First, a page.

Australian cricket is in mourning after former Test star Dean Jones died of a heart attack in India, aged 59.
Jones had been in Mumbai commentating on the Indian Premier League, and had appeared in coverage as recently as this week.
“Dean Jones was a hero to a generation of cricketers and will forever be remembered as a legend of this great game,” Cricket Australia chairman Earl Eddings said.
“Anyone who watched cricket in the 1980s and 1990s will fondly recall his cavalier approach at the crease and the incredible energy and passion he brought to every game he played.
“This is a truly sad day. Deano’s loss will be felt not just at home in Australia, but across the globe.
“Our thoughts and best wishes are with his wife Jane and daughters Isabella and Phoebe.”
Australia coach Justin Langer said Jones was an integral to the rebuilding of the Test and ODI side that went on to dominate the sport for nearly 20 years.
“What a great player and a great bloke. We are shocked and very sad to hear of his passing,” Langer said.
“Deano was a true legend of Australian sport and world cricket, one of the great players and personalities in a golden time for the game.
“His role in the team’s World Cup win in 1987 and the 1989 Ashes under AB were a huge turning point for Australian cricket.
“His double century in Madras was one of the greatest and most courageous innings of all time.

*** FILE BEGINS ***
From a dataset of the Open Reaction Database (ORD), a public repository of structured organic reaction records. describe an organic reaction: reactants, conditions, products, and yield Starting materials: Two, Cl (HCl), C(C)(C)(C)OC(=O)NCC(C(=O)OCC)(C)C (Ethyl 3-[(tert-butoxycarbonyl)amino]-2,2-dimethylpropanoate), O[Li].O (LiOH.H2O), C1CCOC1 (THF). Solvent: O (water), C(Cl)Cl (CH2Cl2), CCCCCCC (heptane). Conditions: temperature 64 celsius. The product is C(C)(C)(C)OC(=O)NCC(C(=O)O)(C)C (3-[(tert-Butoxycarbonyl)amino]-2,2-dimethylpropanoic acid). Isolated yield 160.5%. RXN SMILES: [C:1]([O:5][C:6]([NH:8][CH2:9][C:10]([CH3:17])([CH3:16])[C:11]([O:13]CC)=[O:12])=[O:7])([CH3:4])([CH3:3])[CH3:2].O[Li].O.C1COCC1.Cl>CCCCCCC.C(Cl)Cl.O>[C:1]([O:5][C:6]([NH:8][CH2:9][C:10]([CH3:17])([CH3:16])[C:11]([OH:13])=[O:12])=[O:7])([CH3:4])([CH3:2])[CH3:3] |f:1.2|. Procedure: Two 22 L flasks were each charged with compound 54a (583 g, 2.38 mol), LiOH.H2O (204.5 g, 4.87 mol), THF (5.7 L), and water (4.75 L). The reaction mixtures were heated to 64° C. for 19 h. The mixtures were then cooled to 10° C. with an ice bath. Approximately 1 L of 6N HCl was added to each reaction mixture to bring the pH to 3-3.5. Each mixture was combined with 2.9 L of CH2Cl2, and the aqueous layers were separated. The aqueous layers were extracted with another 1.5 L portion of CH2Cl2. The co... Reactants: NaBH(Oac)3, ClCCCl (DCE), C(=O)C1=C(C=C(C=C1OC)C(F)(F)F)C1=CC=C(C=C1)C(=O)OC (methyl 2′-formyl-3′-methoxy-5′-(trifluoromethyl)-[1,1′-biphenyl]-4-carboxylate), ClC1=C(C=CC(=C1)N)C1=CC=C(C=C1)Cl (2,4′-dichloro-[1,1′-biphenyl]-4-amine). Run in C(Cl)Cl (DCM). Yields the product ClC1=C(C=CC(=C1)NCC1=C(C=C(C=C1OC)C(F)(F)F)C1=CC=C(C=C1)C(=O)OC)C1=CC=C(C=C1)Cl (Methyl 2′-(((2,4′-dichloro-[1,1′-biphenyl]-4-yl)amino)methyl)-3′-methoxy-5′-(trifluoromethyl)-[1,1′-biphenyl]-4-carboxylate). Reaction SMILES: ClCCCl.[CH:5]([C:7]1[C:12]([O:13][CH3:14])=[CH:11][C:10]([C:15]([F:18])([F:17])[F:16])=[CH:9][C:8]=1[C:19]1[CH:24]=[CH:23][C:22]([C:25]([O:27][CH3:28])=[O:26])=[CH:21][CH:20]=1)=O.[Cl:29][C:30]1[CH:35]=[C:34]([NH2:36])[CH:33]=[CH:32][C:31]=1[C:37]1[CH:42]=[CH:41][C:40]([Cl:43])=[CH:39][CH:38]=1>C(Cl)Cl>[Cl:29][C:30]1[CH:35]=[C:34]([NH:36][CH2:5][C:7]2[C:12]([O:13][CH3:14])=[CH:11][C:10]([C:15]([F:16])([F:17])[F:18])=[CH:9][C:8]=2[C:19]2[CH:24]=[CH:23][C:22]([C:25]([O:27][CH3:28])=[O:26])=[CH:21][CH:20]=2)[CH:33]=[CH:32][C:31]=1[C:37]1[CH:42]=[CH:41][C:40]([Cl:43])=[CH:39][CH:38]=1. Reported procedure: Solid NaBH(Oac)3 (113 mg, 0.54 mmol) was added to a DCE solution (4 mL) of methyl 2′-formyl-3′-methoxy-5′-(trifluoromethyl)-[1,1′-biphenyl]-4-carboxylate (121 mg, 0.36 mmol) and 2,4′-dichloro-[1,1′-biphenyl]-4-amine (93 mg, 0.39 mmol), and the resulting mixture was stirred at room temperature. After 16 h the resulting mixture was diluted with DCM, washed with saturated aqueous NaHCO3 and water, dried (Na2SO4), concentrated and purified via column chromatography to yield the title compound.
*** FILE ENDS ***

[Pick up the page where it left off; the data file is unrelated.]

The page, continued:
“We can only hope to make Australians as proud of our team as they were of Deano, he will be missed by the game and millions of people around the world.
“Our love to Jane and the girls.”
A classy right-handed batsman, Jones played in an era of great change in Australian cricket.
He played his first of 52 Tests against the mighty West Indies at Port of Spain in 1982 with his most famous innings his double century in the tied Madras Test in 1986.
There, he spent more than eight hours at the crease in 42C heat and severe humidity for his 210.
It earned him not only a place in Australian cricket folklore, but left him on a drip in hospital after losing eight kilos and any memory of the second half of his innings.
Former Australia coach Bob Simpson said he had not “seen a braver innings”.
“He was running on adrenaline,” Simpson told Cricinfo.
“During breaks we would have one bloke waiting to take off his pads and another would strip him and put him in an ice bath just to try and revitalise him. It was immensely courageous.”
For all his toughness shown in that innings, Jones led the way with his aggression in the white-ball game during an era where teams were still cautious with their ODI batting.
His 6068 runs in the format was the second highest of all-time when he played his last match in 1994, while his strike-rate of 72.56 was also brisk for that era.
He played with flamboyance, not afraid to walk down the pitch to bowlers, attacked when running between the wickets and saved runs in the field.
The end of his time in Australia’s Test team was controversial, with his axing in 1992 still one of the most perplexing in Australian cricket.
Tributes poured in for one of the most popular batsmen of his generation on Thursday night.
“Awful to hear the news of Dean Jones passing away in Mumbai,” Steve Smith posted on social media.
“He was a wonderful player for Australia and he will be missed. My thoughts are with his family.”
Damien Fleming added: “Stunned by the news of Dean Jones’s passing. Always a Larger then life personality. Brilliant player. Condolences to Jane and family.”
Jones was inducted into the Australian Cricket Hall of Fame in 2019.
DEAN JONES’ CRICKET CAREER FOR AUSTRALIA
High score: 216
High score: 145